Olympic gold medalist Anthony Ervin says Tourette Syndrome gave him an advantage in the pool

Via: For the Win, USA Today (original article)
Written by: Michelle R. Martinelli

Aug 12, 2016; Rio de Janeiro, Brazil; Anthony Ervin (USA) celebrates with his gold medal after the men’s 50m freestyle final at Olympic Aquatics Stadium. Mandatory Credit: Rob Schumacher-USA TODAY Sports ORG XMIT: USATSI-GRP-786 ORIG FILE ID: 20160812_jel_usa_597.jpg

Anthony Ervin knows all too well what it’s like to be stared at and alienated for something uncontrollable.

Before he was a famous swimmer and two-time Olympic gold medalist, Ervin was just a kid trying to cope with Tourette Syndrome, as his overpowering motor tics would draw negative attention from others.

“It’s like an itch that constantly wants to be scratched,” he told For The Win. “When I was a preteen and a young teenager, it was really just these bursts of additional nervous energy that came out through mostly my eyelids and other facial expressions.”

But after years of dealing with the unwanted attention, something he once struggled with when he was younger turned out to be one of his greatest strengths behind the blocks at the Olympics.

ATLANTA, GA – MAY 05: Anthony Ervin competes in the preliminary heats of the Men’s 100m Freestyle during day two of the Arena Pro Swim Series swim meet at the Georgia Tech McAuley Aquatic Center on May 5, 2017 in Atlanta, Georgia. (Photo by Mike Comer/Getty Images) ORG XMIT: 700015912 ORIG FILE ID: 679344536

“When I was with those seven other guys in an Olympic final and they’re all freaking out and thinking about how they’re being viewed and gazed upon by all these people back in their countries – all these people around the world – with me, I knew what these jitters were,” said Ervin, who won his first gold medal in the 50-meter freestyle at the 2000 Olympics when he was 19.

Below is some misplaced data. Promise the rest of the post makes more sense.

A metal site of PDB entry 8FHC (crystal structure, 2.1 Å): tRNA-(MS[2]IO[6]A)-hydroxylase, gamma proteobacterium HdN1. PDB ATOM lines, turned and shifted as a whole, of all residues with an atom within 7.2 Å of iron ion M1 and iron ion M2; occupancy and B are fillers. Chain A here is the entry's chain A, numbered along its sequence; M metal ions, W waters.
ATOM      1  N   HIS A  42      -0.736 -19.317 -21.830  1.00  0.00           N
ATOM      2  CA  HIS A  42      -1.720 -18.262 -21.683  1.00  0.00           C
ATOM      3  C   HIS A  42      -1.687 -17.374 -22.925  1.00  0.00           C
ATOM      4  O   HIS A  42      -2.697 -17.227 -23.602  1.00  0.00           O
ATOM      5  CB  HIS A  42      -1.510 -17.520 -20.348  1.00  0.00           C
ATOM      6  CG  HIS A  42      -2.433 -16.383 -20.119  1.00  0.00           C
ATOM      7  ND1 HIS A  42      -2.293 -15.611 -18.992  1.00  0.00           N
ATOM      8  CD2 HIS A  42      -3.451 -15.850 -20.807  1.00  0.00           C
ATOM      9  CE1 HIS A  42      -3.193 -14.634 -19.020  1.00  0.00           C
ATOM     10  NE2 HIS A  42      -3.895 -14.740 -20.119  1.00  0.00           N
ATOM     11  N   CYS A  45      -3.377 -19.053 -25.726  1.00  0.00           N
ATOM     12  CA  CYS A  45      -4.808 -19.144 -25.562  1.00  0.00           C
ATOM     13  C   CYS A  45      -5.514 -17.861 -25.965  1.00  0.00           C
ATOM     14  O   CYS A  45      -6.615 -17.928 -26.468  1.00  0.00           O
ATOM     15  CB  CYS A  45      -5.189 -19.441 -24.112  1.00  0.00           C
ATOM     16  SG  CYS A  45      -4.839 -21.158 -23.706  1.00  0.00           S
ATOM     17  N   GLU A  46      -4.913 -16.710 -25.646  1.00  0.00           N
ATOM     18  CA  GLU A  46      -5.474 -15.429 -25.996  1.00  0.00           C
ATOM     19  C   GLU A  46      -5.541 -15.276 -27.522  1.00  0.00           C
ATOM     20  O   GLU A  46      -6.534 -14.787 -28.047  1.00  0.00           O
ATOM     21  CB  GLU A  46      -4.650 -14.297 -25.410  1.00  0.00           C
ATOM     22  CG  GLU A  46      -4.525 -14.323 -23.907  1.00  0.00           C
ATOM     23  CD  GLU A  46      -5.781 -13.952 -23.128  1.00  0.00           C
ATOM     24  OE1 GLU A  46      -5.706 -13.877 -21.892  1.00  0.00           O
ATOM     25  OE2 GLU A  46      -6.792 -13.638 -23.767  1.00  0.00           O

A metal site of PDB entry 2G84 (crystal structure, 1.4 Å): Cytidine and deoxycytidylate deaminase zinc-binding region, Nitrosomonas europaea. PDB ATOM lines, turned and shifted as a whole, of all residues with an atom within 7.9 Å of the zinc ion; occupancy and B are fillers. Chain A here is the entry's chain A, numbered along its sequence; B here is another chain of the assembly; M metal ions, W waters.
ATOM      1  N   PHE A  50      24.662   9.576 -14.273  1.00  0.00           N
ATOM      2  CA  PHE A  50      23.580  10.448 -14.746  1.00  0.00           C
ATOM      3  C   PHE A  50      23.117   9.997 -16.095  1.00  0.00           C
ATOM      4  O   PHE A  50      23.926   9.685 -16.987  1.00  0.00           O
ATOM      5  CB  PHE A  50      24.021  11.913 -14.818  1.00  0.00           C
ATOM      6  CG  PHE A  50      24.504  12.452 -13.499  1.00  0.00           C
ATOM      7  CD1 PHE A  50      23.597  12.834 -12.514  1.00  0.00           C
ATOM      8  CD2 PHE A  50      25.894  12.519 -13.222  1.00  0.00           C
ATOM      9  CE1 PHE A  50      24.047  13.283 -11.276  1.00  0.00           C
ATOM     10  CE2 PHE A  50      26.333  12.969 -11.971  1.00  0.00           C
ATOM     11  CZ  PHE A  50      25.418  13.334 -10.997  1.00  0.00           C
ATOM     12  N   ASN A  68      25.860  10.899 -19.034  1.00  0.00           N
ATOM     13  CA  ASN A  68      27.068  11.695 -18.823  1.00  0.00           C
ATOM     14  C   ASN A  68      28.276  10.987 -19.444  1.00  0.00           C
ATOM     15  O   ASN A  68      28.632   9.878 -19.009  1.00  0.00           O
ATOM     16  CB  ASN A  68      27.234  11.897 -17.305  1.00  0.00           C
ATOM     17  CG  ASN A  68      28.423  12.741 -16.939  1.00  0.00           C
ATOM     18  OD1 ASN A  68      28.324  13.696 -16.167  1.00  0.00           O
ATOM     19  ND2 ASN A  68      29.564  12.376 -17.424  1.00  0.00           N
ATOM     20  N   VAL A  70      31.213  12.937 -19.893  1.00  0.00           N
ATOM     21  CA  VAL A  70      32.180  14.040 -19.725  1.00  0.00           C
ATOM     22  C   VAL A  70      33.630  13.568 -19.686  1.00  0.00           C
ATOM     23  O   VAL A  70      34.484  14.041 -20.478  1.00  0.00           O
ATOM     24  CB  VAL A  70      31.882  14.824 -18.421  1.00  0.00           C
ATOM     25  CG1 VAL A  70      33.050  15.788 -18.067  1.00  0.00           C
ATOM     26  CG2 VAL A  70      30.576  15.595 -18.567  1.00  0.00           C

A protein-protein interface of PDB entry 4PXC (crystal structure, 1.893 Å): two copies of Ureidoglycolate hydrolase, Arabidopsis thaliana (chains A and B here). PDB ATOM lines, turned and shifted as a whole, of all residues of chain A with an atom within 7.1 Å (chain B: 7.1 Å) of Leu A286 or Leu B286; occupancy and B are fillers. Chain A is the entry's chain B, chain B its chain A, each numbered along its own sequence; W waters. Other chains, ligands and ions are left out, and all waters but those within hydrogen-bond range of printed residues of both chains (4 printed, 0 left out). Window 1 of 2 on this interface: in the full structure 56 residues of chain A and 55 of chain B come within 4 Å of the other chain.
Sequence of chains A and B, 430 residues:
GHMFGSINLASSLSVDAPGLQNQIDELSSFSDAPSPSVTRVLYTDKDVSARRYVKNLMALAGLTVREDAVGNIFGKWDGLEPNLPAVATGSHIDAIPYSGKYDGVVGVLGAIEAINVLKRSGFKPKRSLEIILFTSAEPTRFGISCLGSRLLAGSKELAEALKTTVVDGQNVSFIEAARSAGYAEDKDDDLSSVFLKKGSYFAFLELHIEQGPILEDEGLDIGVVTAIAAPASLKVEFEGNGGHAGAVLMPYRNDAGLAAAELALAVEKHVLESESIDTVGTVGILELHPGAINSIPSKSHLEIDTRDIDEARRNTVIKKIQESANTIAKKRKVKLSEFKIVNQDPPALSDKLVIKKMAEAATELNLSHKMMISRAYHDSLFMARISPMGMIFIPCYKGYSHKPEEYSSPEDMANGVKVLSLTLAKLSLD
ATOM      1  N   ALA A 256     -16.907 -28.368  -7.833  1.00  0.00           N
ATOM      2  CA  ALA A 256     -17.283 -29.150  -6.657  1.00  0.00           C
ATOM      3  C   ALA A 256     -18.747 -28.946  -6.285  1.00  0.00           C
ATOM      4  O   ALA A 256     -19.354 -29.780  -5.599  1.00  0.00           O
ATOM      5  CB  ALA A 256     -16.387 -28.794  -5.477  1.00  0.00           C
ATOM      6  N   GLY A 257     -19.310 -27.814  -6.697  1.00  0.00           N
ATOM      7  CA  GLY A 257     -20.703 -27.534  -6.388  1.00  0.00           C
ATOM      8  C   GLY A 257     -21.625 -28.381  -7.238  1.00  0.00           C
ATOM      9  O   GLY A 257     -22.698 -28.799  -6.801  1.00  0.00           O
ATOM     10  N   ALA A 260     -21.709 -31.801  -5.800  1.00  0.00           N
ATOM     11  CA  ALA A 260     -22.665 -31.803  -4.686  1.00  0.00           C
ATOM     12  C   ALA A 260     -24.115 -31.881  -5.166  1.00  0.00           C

“I was very familiar with them. I didn’t need to be thrust on such a big stage in order to feel that anxiety. It’s something that I coped with daily as a youth, so I felt a little more comfortable in that environment. And I really think that gave me a particular kind of edge when competing on that kind of a stage.”

Swimming also helped the sprinter manage his facial tics growing up. He learned through his teens and 20s how to give the effects of the neurological disorder space to escape his body.

Now at 36 years old, he said that energy doesn’t flow through his body like in decades past, but the focus and energy required in the pool helped open that door.

“It can be cracking my knuckles or any number of things,” he said. “But the important thing is once I really learned how to relax into my body and became more knowledgeable about what it was and not to aggrieved about it, then it didn’t come out of me with such brutal force.”

Since the Rio Olympics – where he took home a gold medal in the 50 free for the second time, a stunning 16 years after he won the first in Sydney – he’s been trying to catch up on the life he set aside to train for his third Olympic Games.

That includes serving as an ambassador with the Tourette Association of America through 2018.

“For people with Tourette, I think he’s a good role model because he’s a swimmer, and he’s overcoming (it),” said Ethan Boyce, a youth ambassador and ninth-grade swimmer from Simi Valley, California.

Tourette Association of America youth ambassador Ethan Boyce and Anthony Ervin. (Photo by Jennifer Boyce)

Boyce said, like Ervin, being in the pool helps liberate him from his tic.

The pair hope to eliminate misconceptions about Tourette Syndrome, mainly that it’s a “cursing disorder” – also known as coprolalia, which only affects about 10 percent of people with it. Although, Ervin joked that he enjoyed the leeway it gave him to swear as a kid.

Calling the Tourette Association of America a resource “that would have been massively beneficial” to him growing up, Ervin said he wants to share his story with kids like Boyce so they know they’re not alone.

“They would know that every story is different, and that there can be positive elements that can come around and out of it,” Ervin said. “Ultimately, I’d just be happy to empower young people with Tourette Syndrome.”